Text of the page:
• Steven Moody

    It is an accident of history that small marketing companies are borrowing this tactic from larger corporations, and the consumer has forgotten what high touch service feels like. Where is the Amazon customer service? Where is the Google support line? We allowed corporations to lower the standard for quality so low that an ATM interaction is more comforting than talking to a human bank teller.

    Thank you for the reminder to bring back high touch. It doesn’t scale and thats okay.

    • Clint Wilson

      Good point @sjmoody:disqus and I personally do 20+ customer calls a day which 500+ a month with our subscribers so I think Amazon or Google could easily replicate our model of high-touch if they wanted too.

      Love the ATM comment:)


  • Judi Hembrough

    Great topic, John. I agree that personal communications and interactions are being muffled by the very technology that exists in order to bring us together. Email, IM, webinars, blogs and social communities were built to add a layer to customer service and relationship building, not to replace it. We are so focused on the technology now that we’ve forgotten about the human interaction. A lot can be lost in translation with text based communication as it is difficult to express emotion and inflection. We shouldn’t completely abandon the basics of real communications—picking up the phone, visiting a customer, a personal email — so that we can build trust and enduring relationships with our customers. I think the combination of digital communications and personal communications can be a winning model for delivering great customer service. I’ll never forget my experience with Zappos a couple of years ago when I was escalated to a live chat to return a pair of shoes and the customer service rep not only assisted me in the friendliest way possible, but pulled up my purchase history while talking with me and informed me that I qualified as a VIP member with lots of benefits. Guess where I buy most of my shoes now?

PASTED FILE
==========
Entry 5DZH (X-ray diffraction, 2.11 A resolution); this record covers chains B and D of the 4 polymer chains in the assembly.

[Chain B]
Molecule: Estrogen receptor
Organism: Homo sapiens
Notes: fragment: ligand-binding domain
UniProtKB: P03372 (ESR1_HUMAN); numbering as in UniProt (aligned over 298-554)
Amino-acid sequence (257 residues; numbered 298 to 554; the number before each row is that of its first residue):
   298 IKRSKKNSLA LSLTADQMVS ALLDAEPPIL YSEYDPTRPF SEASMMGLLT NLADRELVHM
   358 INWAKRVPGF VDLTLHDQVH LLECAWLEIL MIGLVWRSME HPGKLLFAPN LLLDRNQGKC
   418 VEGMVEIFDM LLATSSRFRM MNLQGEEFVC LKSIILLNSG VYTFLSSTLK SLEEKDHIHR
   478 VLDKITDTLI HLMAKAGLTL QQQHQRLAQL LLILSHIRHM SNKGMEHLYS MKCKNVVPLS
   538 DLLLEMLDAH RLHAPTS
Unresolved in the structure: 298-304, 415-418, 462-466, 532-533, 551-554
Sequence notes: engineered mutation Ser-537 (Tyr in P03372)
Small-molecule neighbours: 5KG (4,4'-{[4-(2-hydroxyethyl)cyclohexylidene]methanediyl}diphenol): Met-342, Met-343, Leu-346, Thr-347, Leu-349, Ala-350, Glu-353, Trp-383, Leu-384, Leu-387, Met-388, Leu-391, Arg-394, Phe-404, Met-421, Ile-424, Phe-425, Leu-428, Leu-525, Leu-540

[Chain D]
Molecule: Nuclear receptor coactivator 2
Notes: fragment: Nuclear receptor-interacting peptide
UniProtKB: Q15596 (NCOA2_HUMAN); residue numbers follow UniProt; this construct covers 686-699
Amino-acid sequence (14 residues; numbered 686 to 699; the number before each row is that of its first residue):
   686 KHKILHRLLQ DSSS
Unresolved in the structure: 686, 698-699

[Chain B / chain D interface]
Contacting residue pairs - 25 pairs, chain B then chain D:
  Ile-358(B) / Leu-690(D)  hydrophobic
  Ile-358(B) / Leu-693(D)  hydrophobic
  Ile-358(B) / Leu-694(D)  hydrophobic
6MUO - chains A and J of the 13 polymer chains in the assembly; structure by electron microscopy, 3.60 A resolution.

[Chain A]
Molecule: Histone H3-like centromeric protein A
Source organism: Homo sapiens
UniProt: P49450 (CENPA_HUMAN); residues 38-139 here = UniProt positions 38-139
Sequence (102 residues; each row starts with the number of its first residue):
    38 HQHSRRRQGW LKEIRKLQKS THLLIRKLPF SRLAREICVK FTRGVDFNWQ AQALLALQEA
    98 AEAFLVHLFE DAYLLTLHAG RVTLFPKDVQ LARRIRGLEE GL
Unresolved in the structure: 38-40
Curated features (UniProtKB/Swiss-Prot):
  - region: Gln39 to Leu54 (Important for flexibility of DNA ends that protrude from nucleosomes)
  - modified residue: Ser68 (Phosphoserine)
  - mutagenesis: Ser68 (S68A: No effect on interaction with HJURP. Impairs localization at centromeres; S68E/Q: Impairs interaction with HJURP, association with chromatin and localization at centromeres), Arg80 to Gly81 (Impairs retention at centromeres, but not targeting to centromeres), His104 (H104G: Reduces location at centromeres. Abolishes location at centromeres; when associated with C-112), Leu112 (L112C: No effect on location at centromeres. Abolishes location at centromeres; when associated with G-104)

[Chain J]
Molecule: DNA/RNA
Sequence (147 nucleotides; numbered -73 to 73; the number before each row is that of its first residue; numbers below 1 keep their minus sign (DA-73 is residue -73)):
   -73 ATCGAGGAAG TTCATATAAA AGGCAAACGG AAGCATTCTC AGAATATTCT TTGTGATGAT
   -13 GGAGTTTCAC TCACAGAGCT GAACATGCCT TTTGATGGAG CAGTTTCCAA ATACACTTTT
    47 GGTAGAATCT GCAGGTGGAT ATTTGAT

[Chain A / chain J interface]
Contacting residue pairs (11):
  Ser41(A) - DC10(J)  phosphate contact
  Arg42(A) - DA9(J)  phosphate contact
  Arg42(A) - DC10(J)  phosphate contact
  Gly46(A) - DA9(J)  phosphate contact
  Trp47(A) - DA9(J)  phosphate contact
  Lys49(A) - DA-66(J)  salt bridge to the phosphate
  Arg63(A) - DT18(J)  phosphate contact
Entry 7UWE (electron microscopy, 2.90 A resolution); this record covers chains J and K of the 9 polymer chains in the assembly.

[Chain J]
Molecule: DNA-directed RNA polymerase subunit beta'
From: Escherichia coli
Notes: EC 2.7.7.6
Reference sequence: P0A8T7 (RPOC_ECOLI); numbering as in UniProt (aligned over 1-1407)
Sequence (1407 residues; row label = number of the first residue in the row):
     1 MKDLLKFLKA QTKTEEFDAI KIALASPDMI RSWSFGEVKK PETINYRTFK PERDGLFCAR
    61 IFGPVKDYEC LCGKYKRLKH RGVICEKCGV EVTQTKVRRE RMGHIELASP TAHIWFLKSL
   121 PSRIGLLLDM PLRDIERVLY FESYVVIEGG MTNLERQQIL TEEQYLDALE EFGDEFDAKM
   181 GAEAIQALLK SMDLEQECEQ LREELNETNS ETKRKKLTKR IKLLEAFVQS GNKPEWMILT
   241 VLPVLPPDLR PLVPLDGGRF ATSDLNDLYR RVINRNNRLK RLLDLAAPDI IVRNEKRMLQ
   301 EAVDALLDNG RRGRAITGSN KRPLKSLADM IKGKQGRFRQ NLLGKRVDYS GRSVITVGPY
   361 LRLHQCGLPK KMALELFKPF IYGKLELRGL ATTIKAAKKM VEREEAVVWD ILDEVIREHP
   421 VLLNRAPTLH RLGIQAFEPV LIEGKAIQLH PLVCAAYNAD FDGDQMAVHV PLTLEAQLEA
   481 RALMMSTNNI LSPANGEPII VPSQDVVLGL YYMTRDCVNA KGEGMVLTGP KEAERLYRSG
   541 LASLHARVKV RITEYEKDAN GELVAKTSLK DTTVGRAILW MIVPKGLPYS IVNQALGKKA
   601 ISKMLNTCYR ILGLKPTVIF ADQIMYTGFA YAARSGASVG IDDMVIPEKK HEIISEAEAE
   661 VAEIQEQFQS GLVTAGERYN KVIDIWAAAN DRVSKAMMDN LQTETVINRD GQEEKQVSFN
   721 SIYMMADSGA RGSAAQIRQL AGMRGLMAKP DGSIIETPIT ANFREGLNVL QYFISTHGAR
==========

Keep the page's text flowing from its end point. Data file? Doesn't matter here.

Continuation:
• Clint Wilson

      Worth the read Judi Hembrough and I have onboarded most of our Enterprise customers which is what makes me love my job, the human interaction element.

      Since our success has finally caught up with us we are now offering that same experience to our free subscribers too.

      I think that even a startup can do these personal touches as you mention above like, “picking up the phone, visiting a customer, a personal email — so that we can build trust and enduring relationships with our customers.” as this is core to why businesses help others with a need.

      Great read:)


  • Britton Connell

    Great blog. You should read the article “Business Marketing Focuses on Your Target Audience”.